DESCRIPTION:Horizontally oriented cross-stitched sampler with alphabets and initials; floral motifs, and well house. Central ring of flowers encircles initials “CS”; plynth on left includes initials of maker’s parents and the date 1804; on the lower right is a well house in green and cream.
LABEL NOTES: The daughter of John Gottlieb and Martha Elizabeth Spach, Christina Spach (1792-1863) stitched this sampler when she was twelve years old. She included her initials in the center wreath, and those of her parents in the plinth. The wreath, plinth, and well are common motifs on Salem samplers as well as on samplers made at the Moravian seminaries in Pennsylvania. The exchange of teachers between Moravian communities accounts for motifs appearing on samplers from both regions.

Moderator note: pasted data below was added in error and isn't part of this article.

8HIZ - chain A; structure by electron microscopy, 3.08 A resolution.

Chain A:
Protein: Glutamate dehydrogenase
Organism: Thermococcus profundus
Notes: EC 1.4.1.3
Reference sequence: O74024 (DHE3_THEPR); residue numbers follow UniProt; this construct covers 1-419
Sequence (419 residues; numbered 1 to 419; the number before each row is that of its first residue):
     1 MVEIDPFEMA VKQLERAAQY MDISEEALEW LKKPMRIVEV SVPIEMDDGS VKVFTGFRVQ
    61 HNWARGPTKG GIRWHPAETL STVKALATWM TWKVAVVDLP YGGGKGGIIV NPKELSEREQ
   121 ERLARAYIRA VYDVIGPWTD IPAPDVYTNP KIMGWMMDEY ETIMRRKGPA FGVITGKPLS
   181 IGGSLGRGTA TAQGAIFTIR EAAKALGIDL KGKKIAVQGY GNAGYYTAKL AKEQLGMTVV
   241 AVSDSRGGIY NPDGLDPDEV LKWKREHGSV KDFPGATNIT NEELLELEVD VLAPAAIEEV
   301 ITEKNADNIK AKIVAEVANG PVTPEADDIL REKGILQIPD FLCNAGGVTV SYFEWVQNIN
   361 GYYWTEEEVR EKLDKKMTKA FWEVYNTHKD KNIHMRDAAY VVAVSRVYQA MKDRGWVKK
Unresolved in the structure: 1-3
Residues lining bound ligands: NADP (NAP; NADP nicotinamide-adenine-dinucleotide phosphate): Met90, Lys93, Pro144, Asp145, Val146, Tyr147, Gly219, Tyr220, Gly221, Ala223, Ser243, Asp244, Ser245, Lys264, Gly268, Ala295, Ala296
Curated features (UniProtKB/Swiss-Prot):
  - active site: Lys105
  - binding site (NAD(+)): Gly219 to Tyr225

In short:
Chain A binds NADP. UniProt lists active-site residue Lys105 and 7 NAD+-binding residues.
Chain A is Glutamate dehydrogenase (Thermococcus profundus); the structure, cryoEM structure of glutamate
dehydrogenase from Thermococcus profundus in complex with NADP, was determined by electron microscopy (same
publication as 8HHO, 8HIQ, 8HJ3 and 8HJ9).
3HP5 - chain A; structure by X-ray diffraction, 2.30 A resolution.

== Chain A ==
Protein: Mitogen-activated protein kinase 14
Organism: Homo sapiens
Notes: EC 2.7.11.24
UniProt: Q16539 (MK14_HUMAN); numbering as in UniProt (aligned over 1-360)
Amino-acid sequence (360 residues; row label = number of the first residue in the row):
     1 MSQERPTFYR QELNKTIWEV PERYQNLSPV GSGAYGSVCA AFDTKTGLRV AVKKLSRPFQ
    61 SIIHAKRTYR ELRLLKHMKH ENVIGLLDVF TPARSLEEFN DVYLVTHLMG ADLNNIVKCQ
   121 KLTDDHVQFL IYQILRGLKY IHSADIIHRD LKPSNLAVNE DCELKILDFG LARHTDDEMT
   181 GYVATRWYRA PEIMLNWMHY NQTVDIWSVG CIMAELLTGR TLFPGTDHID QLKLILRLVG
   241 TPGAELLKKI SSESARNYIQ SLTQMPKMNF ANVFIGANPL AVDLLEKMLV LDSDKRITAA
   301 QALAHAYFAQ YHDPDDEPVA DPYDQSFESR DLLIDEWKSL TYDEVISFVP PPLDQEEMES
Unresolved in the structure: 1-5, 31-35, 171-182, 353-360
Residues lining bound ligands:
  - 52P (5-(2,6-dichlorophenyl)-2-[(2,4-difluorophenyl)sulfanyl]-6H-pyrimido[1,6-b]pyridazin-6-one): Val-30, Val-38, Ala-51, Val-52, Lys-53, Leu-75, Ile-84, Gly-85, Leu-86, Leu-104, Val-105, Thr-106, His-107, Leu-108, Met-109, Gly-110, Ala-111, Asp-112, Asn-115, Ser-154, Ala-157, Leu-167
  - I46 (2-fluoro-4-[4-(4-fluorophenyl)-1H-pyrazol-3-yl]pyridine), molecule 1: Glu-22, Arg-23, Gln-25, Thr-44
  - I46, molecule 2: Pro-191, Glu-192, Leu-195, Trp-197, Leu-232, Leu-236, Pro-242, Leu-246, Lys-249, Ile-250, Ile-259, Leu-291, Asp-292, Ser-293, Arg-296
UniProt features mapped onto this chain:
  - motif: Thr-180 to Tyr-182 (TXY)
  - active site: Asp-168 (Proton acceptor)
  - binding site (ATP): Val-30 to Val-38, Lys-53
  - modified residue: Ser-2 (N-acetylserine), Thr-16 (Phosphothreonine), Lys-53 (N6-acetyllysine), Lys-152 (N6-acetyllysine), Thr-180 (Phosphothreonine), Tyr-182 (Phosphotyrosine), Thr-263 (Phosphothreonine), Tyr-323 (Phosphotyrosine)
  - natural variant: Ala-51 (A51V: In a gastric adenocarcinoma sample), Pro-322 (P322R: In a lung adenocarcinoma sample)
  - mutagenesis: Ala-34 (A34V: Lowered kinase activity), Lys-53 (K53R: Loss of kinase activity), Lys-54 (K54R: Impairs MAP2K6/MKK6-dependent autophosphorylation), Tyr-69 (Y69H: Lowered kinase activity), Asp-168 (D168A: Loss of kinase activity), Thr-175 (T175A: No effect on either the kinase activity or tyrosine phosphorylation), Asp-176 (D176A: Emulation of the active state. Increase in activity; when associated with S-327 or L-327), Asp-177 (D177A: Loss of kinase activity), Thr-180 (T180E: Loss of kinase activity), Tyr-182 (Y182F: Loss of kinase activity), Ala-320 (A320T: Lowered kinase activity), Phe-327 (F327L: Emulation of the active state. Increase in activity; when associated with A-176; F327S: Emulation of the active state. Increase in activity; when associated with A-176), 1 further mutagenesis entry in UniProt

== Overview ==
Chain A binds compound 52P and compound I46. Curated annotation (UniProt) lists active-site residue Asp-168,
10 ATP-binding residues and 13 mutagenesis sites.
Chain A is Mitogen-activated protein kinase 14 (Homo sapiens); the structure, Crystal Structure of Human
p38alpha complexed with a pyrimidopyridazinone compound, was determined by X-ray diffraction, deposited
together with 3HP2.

The well is adapted from the New Testament story of the woman at the well. An ancient symbol of victory, the wreath also symbolized the victory of Christian redemption. Moravians considered their boarding schools an opportunity to “plant the good seed” of Christian theology. Embroidery patterns with symbolic biblical meaning were one of the methods used to accomplish this goal.
“This sampler was done by Christina Spach (later the wife of John Vogler) when she was twelve years old. The sampler exhibits several of the motifs that were poplular in Salem samplers in the early nineteenth century. The central ring of flowers encircling initials or a date, the water well, and the rectangular vertical pedestal bearing the initials of the grils’ parents are sometimes used in combination with flowers and trees and flower baskets.” (Welshimer in Bivins and Welshimer, MORAVIAN DECORATIVE ARTS IN NORTH CAROLINA, 1981, p.59).